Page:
I’m very grateful to still be working. Yes, the time at home would have been lovely, but it’s nice to be a key worker and help things carry on as normal.
I’ve got horses and dogs so it’s not practical for me do it all the time, but for the time being – and thanks to the help of my mum – it’s been fantastic. Although I do miss the physical side of my normal job, instead of being stuck in a hot, sticky wagon.
Obviously being a girl and being a wagon driver is quite hard work. With the current coronavirus restrictions, I often have to go in the men’s toilets which are not pleasant and it can be difficult to get hot food with a lot of services closed. And wherever you go people are always watching you because they think: “You can’t do that, you’re a girl.”
Larry Mills, 19, cafe worker to construction labourer
I’ve been furloughed from an indoor ski slope in Milton Keynes. I work on the reception desks, in the management rooms and in the cafe; a mixture of hospitality stuff. I worked there full-time before uni, now I work weekends.
My furlough pay is based on my salary over the past 12 months which, because I moved to working part-time, is not quite enough to live off. A family friend said they knew a construction site that was hiring because they had this big job to do, so I went for it.
I’m not doing anything unsafe or skilled work, just stuff like, as boring as it sounds, heavy lifting, shovelling and making cement. The first day I hated it – I’ve always been more into academic stuff and hospitality work, so coming in as a labourer was a bit tough, especially as, although I’m really tall, I’m not that strong. Honestly, I’m the last person you’d ever expect to see lifting slabs.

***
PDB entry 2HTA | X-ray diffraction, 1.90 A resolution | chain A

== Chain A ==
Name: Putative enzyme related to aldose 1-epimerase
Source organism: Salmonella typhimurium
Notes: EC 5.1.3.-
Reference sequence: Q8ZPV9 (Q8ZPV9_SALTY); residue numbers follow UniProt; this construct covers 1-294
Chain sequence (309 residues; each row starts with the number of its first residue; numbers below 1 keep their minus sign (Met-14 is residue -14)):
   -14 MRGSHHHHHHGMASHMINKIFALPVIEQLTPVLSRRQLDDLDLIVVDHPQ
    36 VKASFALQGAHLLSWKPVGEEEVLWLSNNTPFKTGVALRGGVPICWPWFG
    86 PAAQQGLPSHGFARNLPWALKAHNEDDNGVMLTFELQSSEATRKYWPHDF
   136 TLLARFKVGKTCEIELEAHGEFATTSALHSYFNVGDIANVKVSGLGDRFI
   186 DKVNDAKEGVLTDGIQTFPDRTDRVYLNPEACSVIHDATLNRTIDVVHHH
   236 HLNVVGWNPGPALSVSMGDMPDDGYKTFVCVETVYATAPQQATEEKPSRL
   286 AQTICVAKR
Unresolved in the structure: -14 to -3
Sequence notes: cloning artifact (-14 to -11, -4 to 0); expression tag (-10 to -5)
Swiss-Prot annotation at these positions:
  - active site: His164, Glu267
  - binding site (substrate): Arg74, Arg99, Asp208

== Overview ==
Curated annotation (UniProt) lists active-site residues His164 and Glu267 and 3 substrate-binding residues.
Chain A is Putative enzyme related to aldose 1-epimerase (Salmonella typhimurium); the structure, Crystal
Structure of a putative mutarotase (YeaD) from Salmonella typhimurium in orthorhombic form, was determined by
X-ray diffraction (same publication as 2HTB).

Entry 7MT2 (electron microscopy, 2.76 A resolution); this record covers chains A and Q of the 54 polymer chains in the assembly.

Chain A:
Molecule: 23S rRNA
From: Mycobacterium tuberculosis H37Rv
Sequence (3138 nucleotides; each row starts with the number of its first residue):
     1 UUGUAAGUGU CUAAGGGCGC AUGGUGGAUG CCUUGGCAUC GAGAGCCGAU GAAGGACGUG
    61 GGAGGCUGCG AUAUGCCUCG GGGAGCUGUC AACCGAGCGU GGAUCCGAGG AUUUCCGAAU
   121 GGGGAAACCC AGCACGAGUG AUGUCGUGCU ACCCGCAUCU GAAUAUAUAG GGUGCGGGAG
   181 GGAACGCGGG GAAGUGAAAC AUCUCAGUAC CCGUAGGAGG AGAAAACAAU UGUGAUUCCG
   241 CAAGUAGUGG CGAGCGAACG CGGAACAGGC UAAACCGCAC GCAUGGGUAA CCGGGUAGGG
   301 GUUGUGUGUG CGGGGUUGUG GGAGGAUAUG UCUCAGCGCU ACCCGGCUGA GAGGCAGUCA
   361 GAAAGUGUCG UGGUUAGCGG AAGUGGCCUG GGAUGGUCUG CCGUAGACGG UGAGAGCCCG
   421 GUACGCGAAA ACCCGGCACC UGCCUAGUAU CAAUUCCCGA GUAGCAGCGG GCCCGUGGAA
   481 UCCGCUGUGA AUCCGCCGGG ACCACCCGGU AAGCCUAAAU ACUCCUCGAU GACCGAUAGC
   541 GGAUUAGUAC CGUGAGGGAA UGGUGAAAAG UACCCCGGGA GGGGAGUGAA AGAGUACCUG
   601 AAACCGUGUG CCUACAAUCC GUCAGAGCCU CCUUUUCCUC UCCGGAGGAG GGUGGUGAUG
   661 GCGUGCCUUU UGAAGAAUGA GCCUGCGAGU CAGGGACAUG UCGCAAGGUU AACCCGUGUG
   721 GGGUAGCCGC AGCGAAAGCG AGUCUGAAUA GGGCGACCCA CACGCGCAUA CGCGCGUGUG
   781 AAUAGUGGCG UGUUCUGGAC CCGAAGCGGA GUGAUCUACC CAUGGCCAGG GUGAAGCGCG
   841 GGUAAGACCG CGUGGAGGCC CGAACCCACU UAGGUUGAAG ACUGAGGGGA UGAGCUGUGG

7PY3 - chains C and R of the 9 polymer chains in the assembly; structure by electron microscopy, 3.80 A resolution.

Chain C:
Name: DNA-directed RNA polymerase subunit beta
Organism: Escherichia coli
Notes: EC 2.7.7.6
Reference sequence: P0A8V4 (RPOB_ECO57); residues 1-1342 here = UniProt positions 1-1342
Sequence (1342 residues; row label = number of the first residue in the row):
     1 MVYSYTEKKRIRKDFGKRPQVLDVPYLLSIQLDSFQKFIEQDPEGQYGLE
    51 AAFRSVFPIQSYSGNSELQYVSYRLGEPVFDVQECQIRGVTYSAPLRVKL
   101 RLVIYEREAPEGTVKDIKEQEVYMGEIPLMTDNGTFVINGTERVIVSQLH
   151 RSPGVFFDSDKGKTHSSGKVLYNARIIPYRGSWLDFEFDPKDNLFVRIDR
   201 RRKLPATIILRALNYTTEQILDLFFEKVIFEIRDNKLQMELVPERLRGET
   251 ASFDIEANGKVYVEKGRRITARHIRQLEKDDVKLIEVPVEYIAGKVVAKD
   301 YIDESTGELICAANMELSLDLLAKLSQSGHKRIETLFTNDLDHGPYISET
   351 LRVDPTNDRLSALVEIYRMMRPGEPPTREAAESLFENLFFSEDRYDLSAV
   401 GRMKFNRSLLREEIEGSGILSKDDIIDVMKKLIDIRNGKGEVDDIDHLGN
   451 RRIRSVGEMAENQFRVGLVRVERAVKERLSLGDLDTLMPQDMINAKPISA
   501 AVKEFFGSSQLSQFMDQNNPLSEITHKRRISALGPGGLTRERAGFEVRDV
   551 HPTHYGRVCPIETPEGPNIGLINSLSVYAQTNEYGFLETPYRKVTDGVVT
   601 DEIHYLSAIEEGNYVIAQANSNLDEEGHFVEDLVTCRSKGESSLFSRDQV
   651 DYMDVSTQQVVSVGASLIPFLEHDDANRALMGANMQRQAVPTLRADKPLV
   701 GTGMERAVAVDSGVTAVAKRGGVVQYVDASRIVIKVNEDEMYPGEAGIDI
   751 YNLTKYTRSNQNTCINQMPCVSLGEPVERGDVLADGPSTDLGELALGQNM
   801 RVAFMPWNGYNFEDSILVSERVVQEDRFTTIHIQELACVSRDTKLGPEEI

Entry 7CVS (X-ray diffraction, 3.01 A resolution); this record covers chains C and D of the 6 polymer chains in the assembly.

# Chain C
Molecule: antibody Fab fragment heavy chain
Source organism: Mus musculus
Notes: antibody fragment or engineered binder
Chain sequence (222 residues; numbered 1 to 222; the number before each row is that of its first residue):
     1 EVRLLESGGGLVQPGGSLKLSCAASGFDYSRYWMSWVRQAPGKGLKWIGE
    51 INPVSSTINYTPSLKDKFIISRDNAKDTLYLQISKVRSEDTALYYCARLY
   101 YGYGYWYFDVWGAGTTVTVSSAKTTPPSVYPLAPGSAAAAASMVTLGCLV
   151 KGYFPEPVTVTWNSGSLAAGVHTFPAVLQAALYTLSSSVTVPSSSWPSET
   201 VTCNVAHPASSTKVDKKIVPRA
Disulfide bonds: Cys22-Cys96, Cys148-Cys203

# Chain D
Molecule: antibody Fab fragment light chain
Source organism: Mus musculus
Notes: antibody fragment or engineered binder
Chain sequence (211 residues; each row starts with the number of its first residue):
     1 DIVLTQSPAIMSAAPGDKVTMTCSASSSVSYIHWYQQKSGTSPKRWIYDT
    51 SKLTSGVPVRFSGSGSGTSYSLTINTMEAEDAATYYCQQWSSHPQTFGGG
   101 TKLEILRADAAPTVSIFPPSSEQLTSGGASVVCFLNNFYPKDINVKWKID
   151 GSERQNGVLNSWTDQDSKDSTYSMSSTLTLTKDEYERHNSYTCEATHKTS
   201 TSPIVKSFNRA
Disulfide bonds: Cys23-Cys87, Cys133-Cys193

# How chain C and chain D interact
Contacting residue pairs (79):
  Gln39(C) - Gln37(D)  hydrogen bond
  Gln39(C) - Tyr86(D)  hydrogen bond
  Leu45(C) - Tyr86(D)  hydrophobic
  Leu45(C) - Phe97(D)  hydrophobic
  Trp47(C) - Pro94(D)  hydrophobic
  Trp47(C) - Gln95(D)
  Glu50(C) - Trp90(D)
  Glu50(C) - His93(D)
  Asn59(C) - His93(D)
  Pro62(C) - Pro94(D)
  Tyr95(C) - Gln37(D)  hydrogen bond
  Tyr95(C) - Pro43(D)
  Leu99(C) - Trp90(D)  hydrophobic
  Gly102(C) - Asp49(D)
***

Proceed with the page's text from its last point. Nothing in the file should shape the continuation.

It’s difficult, but I need the money and it’s a safe way to get it – everything we do is socially distanced. I miss my normal job, but I wouldn’t want to go back. If they were to say, we’ll open it tomorrow, I’d feel hugely unsafe, especially because the household I’m in has vulnerable members.
William Smith, 39, trumpet player to delivery bike rider
I’m a freelance musician, so I do a bit of trumpet teaching at a school but I work mostly on West End shows, covering when people want time off. This year I was on tour with Everybody’s Talking About Jamie, but after Boris Johnson’s announcement, all the theatres closed pretty much instantly.
I used to race bicycles and I’m a member of a cycling club, and someone in our WhatsApp group said Zedify were expanding their business and needed more cycle delivery drivers so I applied. It was a bit alien to me because I haven’t had to do that kind of paperwork for a long time, and I didn’t have much relevant experience.
It’s been really, really fun. You’re out on your bike all day and you’re getting paid. Other delivery companies take the parcels to the depot and we load up the trikes and utility bikes, and then do the last bit of the journey, because it’s often quicker on a bicycle than in a truck.
One of the main reasons I was interested is because it’s zero emissions, and I don’t think it’s going to be an area of work that will disappear. It’s something that I’m definitely interested in continuing even when the lockdown is over.
Until it starts hammering it down with rain, I think it’s going to be really fun. I’m also really enjoying my trumpet practice because there’s no pressure to practise for specific work now – I’m doing a lot more jazz and transcription, which is something I’ve been meaning to do for a long time.